Case Study - Home Farm
Divesification - make money other ways than farming
- Seen a fall in profits from his dairy herd (milk cost 60p a litre but he only gets 16p per litre)
- Sold his dairy herd (kept 300 sheep & breeds bulls)
- income has dropped by £40,000
What has he done?
- Old cow sheds converted into bed and breakfast (£55 for singe, £65 for double)
- £300 a year to store a caravan
- Rents fields (£40 for pony grazing a month or £100 with a shed)
- rents out advertising signs at £250 a month due to his farm being next to the M42 motorway
- £3000 a year from Vodaphone to have a mast on his land
- money from the environmental stewardship scheme
Grown to product engery either:
- Electricity & heat (willow and popular trees grow in 3 years, elephant grass grows 3.5m per year)
- Produce fule for transport (cereals/wheat and suger beet can be turned into bioethanol, oilseeds can be used to produce biodiesel)
Why biofuels is better than burning fossil fuels:
- Carbon neutral
- Takes up a lot of space (less space to grow food results to prices increasing)
- Reduces biodiversity (wildlife affected)
Food miles - Today our food is travelling increasing distances from the plough to the plate.
- For every calorie of carrot flown in from South Africa, we use 66 calories of fuel.
Global Warming - Too much CO2 causes the earth to warm causing the Greenhouse effect.
How could we reduce our food miles & CO2 emissions?
- Grow our own food
- Eat foods within seasons
- Eat foods closer to home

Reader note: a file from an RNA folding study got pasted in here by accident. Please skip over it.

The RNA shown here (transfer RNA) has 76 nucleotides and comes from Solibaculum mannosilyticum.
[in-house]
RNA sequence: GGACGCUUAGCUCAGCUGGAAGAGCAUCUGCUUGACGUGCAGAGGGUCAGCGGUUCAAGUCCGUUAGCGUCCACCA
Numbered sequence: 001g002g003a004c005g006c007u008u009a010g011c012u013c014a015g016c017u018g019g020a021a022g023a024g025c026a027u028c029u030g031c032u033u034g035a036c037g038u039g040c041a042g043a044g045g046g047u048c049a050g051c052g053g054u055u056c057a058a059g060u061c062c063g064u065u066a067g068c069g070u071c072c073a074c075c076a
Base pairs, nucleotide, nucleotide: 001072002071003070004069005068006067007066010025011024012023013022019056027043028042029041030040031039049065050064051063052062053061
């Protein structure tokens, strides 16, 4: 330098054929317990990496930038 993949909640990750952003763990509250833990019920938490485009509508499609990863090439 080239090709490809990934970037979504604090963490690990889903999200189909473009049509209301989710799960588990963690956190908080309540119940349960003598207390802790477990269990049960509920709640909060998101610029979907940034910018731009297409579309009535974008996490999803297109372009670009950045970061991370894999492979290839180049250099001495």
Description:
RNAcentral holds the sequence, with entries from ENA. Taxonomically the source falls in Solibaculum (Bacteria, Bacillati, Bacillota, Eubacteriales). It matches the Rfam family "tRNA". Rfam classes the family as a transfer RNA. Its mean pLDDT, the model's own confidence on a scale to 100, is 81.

- Get food without packaging
Spiral of decline in rural areas (model answer)
The spiral of decline begins when farmers don't need as many workers due to improved technology. These people will move from a place like Great Broughton to urban areas for easier, well paid work taking their families. Due to the decrease in families, Great Broughton primary school will close as there are very few children going, meaning families in Great Broughton will have to travel to Stokesley Primary School, which will cost in petrol. Due to the worsening quality of life, more people will move out of the village, the general store and post office will close due to loss in sales and an elderly population will be left.
Eco-tourist destination: Footsteps lodge in the Ga
Footsteps Lodge in in the North West of Gambia. The footsteps lodge provides many attractive nature and bird reserves, so due to their increasing tourist numbers, they have worked to manage tourism to protect the environment. The methods they have used to manage tourist to protect the environment are compost toilets to avoid pollution and to use as fertillister, food is imported from locals such as papayas and vegetables so it does not have to be imported by aircraft using fuels and producing harmful greenhouse gases as a result. They use solar power to work in freezers and the location is fairly small, there are only 8 lodges so less power needs to be used than for a large location with several apartments, for example, in electricity, water, etc. They conserve their water, using 'grey water' systems to irrigate crops so less water is needed.
The Environmental Stewardship Scheme
What is the ESS?
- A scheme where farmers earn points by being environmentally friendly
- The points are converted into money as being environmental is costly for the farmers
- The EU encorages farmers to increase the amount of hedgerow that was heavily affected by intenive farming during WW1 & WW2
- Farmers are provided with money to plant & restore hedgerows
- Hedgerows provide shelter in exposed areas for cattle that is left alone for long periods of time (also help to contain cattle)
- Provides essential habitat for over 47 species that are protected/endangered (e.g. bees)
- Also referred to as 'buffer strips'
- Areas of land which are purposely left to encourage/support habitats (allow beetles to thrive)
- An inexpensive technique for farmers (also earns money - £736 per hectare per year)
- Requires little maintenance due to it just being an area left to its natural devices